[ii] For example, the structural government deficit must be less than 0.5 percent of GDP for member countries with public debt above 60 of GDP, or less than 1 percent of GDP for member countries with public debt below 60 percent of GDP. But in the same it is quite ambigous what are the criteria for determining the structural deficit.

[iii] Directorate-General for Economic and Financial Affiars, 2009. Economic Crisis in Europe: Causes, Consequences and Responses. Luxembourg: Office for Official Publications of the European Communities, p. 5.

[iv] ECB, 2010. “Monthly Bulletin”, No. 6, June 2010, p.85.

[v] Special Task Force (Member States, European Commission, European Investment Bank) on Investment in Europe, Final Task Force Report, European Commission,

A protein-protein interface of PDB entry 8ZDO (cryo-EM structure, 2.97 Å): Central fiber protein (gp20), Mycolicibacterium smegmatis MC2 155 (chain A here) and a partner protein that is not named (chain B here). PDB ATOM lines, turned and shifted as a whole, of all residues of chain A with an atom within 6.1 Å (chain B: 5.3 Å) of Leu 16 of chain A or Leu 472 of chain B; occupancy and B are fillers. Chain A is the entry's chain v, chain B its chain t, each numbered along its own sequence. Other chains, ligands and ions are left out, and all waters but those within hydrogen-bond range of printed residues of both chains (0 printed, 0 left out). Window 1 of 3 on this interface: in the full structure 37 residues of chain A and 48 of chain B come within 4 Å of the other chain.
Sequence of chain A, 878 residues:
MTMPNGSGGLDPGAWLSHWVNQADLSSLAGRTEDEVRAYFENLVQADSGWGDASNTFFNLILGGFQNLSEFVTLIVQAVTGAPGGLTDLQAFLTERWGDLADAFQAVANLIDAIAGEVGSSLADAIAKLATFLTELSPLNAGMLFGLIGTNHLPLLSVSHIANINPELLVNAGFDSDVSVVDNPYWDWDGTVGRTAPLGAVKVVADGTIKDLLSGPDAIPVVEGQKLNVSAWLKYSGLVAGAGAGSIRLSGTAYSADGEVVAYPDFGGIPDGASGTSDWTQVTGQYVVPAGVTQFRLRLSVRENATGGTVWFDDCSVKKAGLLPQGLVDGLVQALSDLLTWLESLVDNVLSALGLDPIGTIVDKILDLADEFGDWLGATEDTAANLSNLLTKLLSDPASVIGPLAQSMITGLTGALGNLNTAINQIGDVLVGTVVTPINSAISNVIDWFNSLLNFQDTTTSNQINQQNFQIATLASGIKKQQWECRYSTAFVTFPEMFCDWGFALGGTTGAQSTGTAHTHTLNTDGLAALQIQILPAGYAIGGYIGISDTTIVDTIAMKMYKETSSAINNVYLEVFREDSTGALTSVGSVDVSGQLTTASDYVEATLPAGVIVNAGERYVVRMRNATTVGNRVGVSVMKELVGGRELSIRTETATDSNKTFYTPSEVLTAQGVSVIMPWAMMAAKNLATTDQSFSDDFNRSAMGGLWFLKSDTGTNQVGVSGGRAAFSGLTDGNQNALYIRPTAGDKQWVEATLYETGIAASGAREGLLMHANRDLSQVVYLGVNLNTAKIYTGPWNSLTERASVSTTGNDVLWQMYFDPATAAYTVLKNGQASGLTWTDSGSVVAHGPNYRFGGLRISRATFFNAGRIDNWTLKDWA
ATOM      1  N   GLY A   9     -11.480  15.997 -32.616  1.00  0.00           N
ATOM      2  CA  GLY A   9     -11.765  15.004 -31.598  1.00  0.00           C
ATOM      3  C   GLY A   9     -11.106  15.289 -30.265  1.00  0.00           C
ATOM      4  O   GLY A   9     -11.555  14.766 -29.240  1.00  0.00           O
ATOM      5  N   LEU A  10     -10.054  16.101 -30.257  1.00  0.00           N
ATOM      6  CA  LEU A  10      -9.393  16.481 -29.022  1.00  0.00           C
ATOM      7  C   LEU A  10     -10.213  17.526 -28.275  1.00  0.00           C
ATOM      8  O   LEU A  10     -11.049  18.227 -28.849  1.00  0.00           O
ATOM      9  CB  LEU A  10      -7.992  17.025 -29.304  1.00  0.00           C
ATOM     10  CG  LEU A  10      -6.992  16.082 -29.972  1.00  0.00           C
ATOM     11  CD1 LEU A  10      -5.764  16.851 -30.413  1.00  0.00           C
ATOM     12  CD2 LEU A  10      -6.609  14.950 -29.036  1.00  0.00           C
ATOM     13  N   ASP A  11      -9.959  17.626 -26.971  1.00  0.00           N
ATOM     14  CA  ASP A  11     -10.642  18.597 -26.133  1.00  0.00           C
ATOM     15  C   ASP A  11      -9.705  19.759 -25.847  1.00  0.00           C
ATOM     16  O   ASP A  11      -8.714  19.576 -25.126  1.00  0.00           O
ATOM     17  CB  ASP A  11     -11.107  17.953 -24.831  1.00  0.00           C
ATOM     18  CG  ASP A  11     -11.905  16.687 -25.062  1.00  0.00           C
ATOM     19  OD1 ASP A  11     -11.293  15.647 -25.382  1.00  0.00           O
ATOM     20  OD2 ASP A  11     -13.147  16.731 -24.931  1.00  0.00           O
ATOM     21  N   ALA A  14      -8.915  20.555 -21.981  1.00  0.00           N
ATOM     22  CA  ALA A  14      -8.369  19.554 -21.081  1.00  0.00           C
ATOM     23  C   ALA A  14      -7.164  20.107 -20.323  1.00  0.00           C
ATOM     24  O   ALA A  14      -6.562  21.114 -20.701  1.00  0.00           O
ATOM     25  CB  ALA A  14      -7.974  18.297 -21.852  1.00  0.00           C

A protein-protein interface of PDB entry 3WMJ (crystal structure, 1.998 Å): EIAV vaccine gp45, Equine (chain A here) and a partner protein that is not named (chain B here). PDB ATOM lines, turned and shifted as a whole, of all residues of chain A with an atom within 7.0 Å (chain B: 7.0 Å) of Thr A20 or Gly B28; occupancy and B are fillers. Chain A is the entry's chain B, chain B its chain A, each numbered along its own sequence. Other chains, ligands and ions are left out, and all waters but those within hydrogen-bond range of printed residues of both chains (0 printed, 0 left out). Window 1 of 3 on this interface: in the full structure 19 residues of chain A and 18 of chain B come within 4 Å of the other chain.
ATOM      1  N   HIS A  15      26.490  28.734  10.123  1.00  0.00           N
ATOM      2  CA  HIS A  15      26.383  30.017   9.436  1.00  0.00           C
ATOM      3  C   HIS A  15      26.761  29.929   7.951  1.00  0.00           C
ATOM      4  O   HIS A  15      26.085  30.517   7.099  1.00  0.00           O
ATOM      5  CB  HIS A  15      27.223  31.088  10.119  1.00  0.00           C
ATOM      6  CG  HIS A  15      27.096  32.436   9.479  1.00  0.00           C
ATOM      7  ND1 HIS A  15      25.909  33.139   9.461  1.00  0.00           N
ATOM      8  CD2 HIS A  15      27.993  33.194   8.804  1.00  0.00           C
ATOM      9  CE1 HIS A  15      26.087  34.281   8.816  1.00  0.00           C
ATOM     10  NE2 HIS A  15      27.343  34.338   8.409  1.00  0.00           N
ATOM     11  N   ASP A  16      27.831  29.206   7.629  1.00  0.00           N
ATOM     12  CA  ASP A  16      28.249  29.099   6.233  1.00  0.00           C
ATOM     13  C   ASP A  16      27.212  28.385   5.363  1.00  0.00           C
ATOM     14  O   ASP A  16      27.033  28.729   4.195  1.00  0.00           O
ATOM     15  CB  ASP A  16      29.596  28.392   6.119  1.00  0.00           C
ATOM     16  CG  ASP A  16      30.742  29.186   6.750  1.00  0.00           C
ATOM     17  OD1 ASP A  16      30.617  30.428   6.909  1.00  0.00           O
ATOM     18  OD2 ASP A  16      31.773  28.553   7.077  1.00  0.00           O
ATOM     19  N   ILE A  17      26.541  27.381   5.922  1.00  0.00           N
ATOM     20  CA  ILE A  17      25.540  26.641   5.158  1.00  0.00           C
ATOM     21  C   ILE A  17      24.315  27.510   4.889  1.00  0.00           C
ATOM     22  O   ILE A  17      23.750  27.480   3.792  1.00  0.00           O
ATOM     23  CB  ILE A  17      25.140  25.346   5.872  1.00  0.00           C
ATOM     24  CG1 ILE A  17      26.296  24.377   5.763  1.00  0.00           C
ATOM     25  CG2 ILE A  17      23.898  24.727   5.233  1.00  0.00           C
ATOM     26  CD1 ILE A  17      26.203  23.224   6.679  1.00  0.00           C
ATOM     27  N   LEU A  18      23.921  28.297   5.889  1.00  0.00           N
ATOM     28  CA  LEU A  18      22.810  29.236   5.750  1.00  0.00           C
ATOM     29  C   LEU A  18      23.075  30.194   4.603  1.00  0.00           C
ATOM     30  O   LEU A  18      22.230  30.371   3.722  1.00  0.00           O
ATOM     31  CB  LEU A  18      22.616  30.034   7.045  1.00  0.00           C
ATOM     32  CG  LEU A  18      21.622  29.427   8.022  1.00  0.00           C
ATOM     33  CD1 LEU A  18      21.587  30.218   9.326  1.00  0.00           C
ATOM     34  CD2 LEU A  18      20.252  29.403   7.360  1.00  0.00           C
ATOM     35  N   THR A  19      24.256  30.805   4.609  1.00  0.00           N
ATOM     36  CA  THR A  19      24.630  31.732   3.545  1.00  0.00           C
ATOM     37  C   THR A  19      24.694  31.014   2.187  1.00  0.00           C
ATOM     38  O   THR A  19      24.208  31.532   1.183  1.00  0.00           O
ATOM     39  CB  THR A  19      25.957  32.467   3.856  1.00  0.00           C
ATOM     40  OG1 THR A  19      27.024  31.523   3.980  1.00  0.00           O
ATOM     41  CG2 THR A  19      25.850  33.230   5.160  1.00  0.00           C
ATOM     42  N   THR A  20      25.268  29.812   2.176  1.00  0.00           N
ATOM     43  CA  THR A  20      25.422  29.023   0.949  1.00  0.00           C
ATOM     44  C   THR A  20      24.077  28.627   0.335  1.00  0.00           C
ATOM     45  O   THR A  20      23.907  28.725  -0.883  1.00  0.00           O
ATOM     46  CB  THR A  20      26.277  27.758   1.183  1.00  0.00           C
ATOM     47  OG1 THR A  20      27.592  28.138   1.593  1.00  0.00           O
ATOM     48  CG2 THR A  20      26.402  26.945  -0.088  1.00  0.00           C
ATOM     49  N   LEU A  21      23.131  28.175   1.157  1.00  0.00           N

[vi] An investment plan for Europe, European Commision,

[vii]Societe Generale, 2015. “Euro Zone: In the Grip of Secular Stagnation?” Econote, No. 28 (March 2015), p. 17.

[viii] Sarah Gordon, 2014. “Industry chiefs question Juncker investment plan”, Financial Times, December 4, 2014,

[ix] BBC, 2014. “Juncker receals ginat EU investment plan”, BBC, November 26, 2014,

[x]Franzel, J., Firzli, M. N., 2014. “Infrastructure Investment: Harnessing long-term Capital for Local Development”, Public Management Magazine, December, pp. 16-19.

By Domagoj Mihaljevic

Domagoj Mihaljević graduated from the Faculty of Economics and Business of Zagreb University. His research interests include history of socialist Yugoslavia, political economy of transition and the theory of state. He has written for Zarez, Bilten, Slobodni filozofski, the Croatian edition of Le Monde Diplomatique, and Austrian Kusrwechsel.